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Math Help - solve the system through systematic elimination...

  1. #1
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    solve the system through systematic elimination...

    ok im not sure if im doing this right, my numbers are getting a little funky i was wondering if someone could check my work and let me know if im doing it right. this is the problem



    i solved it for y by eliminating the x

    i got the following...



    im not done with the problem, i jus wanted to know if i was right up to the point of where I am. thanks in advance.
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  2. #2
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    D is operator? If the problem is like that you shouldn't separate from variable!
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  3. #3
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    Yes, "D" is the derivative operator. But it is common notation in linear differential equations with constant coefficients to write, say, \frac{d^2y}{dt^2}+ 5\frac{dy}{dt}+ 7y= 0 as (D^2+ 5D+ 7)y= 0. As long as the coefficients are constant, the " D^2+ 5D+ 7" can be treated like a polynomial (if the coefficients are not constant, you run into problems with commutativity).

    Slapmaxwell1, that is not what I get. Differentiating the second equation, (D^2- 9D)y- 2Dx= 0. From the first equation, Dx= 5x- 7y so (D^2- 9D)y- 2(5x- 7y)= (D^2- 9D+ 14)y- 10x= 0. From the second equation, [tex]2x= (D- 9)y[tex] so [tex]-10x= (-5D+ 45)y. Then (D^2- 9D+ 14)y- 10x= (D^2- 9D+ 14)y+ (-5D+ 45)y= (D^2- 14D+ 59)y= 0. You appear to have dropped the "14y".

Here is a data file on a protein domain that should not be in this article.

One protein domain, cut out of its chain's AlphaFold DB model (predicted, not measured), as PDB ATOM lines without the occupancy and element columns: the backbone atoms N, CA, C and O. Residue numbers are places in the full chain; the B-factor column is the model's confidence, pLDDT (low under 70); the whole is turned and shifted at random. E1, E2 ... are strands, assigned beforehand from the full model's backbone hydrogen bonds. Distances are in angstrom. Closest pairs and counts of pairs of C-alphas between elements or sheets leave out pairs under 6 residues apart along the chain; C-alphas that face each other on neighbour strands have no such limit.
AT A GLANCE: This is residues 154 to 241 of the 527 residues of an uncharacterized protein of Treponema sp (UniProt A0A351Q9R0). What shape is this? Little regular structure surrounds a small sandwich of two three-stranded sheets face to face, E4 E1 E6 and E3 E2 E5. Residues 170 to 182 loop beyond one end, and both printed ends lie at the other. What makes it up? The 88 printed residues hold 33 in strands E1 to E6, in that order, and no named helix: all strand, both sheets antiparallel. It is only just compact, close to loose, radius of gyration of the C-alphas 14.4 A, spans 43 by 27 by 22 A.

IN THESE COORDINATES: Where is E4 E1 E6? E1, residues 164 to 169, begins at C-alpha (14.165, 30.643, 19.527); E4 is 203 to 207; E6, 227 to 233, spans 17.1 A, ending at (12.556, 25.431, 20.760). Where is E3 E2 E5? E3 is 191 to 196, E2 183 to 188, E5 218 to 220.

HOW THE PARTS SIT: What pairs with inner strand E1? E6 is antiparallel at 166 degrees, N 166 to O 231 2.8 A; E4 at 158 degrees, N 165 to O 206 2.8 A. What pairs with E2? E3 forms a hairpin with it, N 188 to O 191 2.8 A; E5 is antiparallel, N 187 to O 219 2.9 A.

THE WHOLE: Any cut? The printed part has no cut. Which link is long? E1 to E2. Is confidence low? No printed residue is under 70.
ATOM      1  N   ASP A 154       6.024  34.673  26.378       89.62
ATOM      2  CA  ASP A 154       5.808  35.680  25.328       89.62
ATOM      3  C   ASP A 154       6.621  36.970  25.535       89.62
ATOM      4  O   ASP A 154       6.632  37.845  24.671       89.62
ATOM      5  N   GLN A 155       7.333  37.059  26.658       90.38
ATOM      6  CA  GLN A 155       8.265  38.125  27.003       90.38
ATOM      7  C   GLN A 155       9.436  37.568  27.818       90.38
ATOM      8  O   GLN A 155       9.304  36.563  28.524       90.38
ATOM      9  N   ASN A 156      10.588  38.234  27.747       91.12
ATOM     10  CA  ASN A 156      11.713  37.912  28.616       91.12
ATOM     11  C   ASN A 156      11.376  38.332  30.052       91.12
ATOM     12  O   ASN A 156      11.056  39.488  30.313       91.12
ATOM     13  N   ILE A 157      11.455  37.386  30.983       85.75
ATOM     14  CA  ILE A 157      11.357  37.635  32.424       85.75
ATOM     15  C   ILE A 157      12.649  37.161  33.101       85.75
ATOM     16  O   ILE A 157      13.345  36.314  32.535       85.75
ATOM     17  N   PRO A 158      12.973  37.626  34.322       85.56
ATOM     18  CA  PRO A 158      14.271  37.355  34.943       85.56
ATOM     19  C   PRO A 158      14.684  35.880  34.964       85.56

D^2- 14D+ 59 is not going to factor easily but the equation D^2- 14D+ 59= 0 can be solved by completing the square or the quadratic formula.
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  4. #4
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    I didn't see. You are right in your world. But in my, completely wrong. You didn't finish a problem (in your world). I will get solutions always before you in my world.
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  5. #5
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    ok i will rework the problem thanks alot for your help!
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  6. #6
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    Quote Originally Posted by HallsofIvy View Post
    Yes, "D" is the derivative operator. But it is common notation in linear differential equations with constant coefficients to write, say, \frac{d^2y}{dt^2}+ 5\frac{dy}{dt}+ 7y= 0 as (D^2+ 5D+ 7)y= 0. As long as the coefficients are constant, the " D^2+ 5D+ 7" can be treated like a polynomial (if the coefficients are not constant, you run into problems with commutativity).

    Slapmaxwell1, that is not what I get. Differentiating the second equation, (D^2- 9D)y- 2Dx= 0. From the first equation, Dx= 5x- 7y so (D^2- 9D)y- 2(5x- 7y)= (D^2- 9D+ 14)y- 10x= 0. From the second equation, [tex]2x= (D- 9)y[tex] so [tex]-10x= (-5D+ 45)y. Then (D^2- 9D+ 14)y- 10x= (D^2- 9D+ 14)y+ (-5D+ 45)y= (D^2- 14D+ 59)y= 0. You appear to have dropped the "14y".

    D^2- 14D+ 59 is not going to factor easily but the equation D^2- 14D+ 59= 0 can be solved by completing the square or the quadratic formula.
    thanks so much for your help, i really appreciate it, i will rework the problem with the suggested correction.
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  7. #7
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    Regards
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